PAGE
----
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Extended BASIC G.E.M.

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Here is XB28GEM922. This adds the ability to use SUBs and DEFs in chained programs. The docs are the same except for XB28GEM.PDF, which has an expanded section showing how to use SUBs and DEFs in chained programs.

I believe this project is complete now.

 

XB28GEM922.zip

  

 

(Edit 10/15/2020) XB28GEM1014 can be found in post 288 below. This fixes a minor error in the object code loader.

Edited by senior_falcon
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Here  is a demo program showing XB 2.8 G.E.M. chaining two programs together. Variables are passed effortlessly from the first program to the second. Both programs use DEFs and SUBs with no problems. 

This is not very complex or even all that interesting to watch, unless you know what is happening behind the scenes. The point of the demo is simply to show that this can actually be done. 

RL1TEST.GIF.10fac4bd2773afdfab406003aecdb4e3.GIF

The programs are below. The DEFs and SUBs are included with each program.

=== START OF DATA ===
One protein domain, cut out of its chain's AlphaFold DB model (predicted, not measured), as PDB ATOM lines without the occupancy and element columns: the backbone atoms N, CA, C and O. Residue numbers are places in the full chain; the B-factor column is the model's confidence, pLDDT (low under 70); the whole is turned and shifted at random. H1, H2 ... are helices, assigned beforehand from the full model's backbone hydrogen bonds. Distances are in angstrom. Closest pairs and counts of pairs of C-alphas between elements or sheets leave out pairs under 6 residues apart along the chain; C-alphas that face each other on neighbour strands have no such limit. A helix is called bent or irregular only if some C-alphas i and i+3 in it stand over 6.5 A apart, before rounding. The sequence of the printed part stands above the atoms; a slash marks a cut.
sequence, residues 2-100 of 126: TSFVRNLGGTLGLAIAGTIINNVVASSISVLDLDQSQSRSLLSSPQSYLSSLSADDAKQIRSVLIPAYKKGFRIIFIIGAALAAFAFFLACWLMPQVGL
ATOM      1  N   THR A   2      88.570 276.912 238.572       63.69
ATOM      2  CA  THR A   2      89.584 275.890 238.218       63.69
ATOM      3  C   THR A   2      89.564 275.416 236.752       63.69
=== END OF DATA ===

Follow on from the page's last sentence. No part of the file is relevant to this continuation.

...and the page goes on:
10 DEF CUBE(X)=X*X*X
20 DEF FOURTH(X)=X*X*X*X
200 SUB SQUARE(X)
210 PRINT X*X
220 SUBEND
230 SUB ROOT(X)
240 PRINT SQR(X)
250 SUBEND

1 ! RL1TESTA - The initial program in chain
30 DIM SR(30)
40 CALL CLEAR :: CALL SCREEN(4)
42 PRINT "Now running RL1TESTA"
50 CALL CHAR(128,"0103070B0A1B2A2B2A2B4A4B4A7B0E0A0080C0A0A0B0A8A8A8A8A4A4A4BCE0A0")
60 CALL MAGNIFY(4):: CALL SPRITE(#1,128,5,100,120,-7,0)
62 X=11 :: PRINT :X :: CALL SQUARE(X):: CALL ROOT(X)
64 PRINT CUBE(X):: PRINT FOURTH(X)
66 Z=31 :: A=PI
70 FOR I=1 TO 30 :: SR(I)=SQR(I):: NEXT I
75 READ DT$ :: PRINT DT$
80 INPUT "ENTER A STRING: ":A$
90 CALL RUNL1("DSK9.RL1TESTB")
100 DATA "Data-line 100, 1st program"

1 ! RL1TESTB - 2nd part of demo
110 CALL CLEAR :: CALL SCREEN(12)
120 PRINT "Now running RL1TESTB"
122 FOR I=1 TO 30 :: PRINT SR(I),:: NEXT I :: PRINT
124 PRINT Z :: CALL SQUARE(Z):: CALL ROOT(Z)
126 PRINT CUBE(Z):: PRINT FOURTH(Z)
130 PRINT A$
140 RESTORE :: READ DT$ :: PRINT DT$;
150 GOTO 150
190 DATA "Data-line 190, 2nd program"

An explanation of the program is in order so you know what is happening.

(Description of RL1TESTA)
42 – prints “Now running RL1TESTA” 
50,60 – creates a sprite and sets it in motion
62 sets X=11; prints X; CALL SQUARE(X); CALL ROOT(X)                       (The two SUBs print X^2,then SQR(x)) 
64 PRINT CUBE(X); PRINT FOURTH(X)                                                               (uses DEFs to print x^3 and x^4)
66 Z=31 :: A=PI                                  (these values not used here, they will be used by the next program in chain)
70 fills the array SR(n) with square roots from 1 to 30                                             (used in next program in chain)
75 reads a string from a data statement and prints it